Godfrey - 2012-03-05 19:47

      @CraigB Further, I understand some people feel sad when they see a figure they were taught as a child to revere, whether Prophet or Pope, being subjected to rational examination, or mockery, or criminal investigation. But everyone has ideas they hold precious. Only you, the religious, demand to be protected from debate or scrutiny that might discomfort you. The fact you believe an invisible supernatural being approves of, or even commands, your behaviour doesn't mean it deserves more respect, or sensitive handling. It means it deserves less. If you base your behaviour on such a preposterous fantasy, you should expect to be checked by criticism and mockery. You need it.

      Craig - 2012-03-06 06:44

      Godfrey, You make the mistake of assuming I am religious. I am not. I never go to church. I don't believe in the Christian concept of God. I despise the politics and machinations of organised religion. But I do respect someone else's right to believe in this. Even more importantly, I believe that only petty, scared people need to hurt others by mocking and denigrating their beliefs. You come on this News24 forum a lot, and you never have a single nice thing to say about anybody or anything. Worse, if someone does not believe the same things you believe, you pour venomous scorn all over them. So yes, I repeat my suggestion that you temper your words with compassion, because a man who cannot be compassionate even to those with whom he violently disagrees is dead inside and deserves my compassion. I am sorry you have no understanding of what sacred means. Only through living life and experiencing all its beauty and horror does one appreciate what sacred means. Nothing religious. Rather, something eternal and immutable. Again, go well.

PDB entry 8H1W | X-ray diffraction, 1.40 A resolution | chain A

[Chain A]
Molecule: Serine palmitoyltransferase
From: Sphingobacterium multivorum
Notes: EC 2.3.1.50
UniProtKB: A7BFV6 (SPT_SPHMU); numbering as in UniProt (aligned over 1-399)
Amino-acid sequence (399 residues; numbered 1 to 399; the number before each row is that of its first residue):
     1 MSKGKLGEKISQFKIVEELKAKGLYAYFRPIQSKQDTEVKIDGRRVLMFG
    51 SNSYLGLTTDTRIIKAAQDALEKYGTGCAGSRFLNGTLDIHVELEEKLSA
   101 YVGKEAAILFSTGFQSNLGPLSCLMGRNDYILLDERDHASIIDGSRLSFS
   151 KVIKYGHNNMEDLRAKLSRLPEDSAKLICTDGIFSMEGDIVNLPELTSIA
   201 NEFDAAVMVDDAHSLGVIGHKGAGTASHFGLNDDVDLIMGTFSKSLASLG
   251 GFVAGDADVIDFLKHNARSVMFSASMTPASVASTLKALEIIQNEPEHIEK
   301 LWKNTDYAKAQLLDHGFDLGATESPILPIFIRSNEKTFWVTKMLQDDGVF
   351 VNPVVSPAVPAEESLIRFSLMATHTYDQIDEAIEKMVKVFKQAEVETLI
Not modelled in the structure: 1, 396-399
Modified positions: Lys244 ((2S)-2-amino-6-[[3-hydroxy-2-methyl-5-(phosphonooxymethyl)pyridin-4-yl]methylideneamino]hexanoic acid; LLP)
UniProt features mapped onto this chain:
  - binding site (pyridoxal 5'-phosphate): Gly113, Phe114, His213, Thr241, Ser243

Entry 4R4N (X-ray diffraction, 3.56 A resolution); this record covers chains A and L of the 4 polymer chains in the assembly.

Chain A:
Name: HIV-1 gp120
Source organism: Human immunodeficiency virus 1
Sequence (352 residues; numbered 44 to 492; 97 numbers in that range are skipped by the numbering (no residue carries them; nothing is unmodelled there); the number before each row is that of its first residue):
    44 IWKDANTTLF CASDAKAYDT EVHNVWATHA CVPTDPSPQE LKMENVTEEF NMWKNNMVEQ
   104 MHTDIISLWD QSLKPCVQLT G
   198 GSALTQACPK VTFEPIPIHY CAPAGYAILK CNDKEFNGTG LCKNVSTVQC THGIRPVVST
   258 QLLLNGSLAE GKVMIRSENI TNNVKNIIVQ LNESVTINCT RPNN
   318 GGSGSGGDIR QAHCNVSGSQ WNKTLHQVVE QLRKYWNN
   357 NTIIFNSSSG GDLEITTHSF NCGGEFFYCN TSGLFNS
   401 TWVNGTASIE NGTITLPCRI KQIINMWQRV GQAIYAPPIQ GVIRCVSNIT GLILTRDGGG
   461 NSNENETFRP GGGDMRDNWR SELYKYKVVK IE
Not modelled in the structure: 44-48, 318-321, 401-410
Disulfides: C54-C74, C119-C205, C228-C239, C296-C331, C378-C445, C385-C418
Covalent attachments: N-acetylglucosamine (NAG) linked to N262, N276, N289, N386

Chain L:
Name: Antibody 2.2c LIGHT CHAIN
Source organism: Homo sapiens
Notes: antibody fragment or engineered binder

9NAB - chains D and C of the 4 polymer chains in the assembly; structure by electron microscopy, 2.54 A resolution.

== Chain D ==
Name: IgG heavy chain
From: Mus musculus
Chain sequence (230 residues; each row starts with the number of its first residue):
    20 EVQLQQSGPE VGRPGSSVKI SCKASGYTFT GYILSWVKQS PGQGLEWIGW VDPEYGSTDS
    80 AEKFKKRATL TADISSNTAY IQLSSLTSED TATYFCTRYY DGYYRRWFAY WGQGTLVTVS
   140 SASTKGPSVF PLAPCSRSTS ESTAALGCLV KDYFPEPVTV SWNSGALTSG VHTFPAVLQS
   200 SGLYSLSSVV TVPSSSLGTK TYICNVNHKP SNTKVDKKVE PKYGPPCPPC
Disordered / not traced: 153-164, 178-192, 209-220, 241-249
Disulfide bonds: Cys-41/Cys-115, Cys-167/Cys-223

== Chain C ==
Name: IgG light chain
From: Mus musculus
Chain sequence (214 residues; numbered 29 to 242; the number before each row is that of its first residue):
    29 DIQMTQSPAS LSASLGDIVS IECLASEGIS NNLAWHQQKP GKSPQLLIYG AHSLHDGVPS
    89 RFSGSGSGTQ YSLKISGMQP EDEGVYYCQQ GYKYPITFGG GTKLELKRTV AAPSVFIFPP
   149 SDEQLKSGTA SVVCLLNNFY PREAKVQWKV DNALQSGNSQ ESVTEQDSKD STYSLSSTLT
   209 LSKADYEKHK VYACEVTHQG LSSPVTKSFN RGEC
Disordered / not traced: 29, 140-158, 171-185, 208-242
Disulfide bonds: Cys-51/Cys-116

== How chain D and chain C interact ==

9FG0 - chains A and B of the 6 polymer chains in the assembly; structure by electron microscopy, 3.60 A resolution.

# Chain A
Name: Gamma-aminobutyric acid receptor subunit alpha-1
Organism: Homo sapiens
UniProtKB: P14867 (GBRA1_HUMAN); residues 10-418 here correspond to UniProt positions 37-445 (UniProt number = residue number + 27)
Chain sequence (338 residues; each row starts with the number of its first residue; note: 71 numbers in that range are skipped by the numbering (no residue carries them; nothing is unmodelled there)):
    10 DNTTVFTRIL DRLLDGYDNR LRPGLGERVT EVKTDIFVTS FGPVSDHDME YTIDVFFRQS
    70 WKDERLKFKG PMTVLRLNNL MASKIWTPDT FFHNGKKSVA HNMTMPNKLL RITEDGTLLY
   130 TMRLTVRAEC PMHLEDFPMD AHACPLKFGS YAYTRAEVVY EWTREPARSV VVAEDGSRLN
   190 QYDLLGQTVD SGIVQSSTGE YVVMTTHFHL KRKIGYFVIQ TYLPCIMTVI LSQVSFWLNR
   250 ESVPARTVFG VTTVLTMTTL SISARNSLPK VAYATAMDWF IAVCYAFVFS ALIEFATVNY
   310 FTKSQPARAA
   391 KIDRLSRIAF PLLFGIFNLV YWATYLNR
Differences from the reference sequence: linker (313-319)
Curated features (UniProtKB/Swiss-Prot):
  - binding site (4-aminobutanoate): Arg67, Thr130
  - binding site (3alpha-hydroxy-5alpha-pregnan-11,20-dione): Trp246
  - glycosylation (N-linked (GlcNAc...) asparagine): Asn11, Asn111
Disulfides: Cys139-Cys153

Godfrey - 2012-03-06 10:01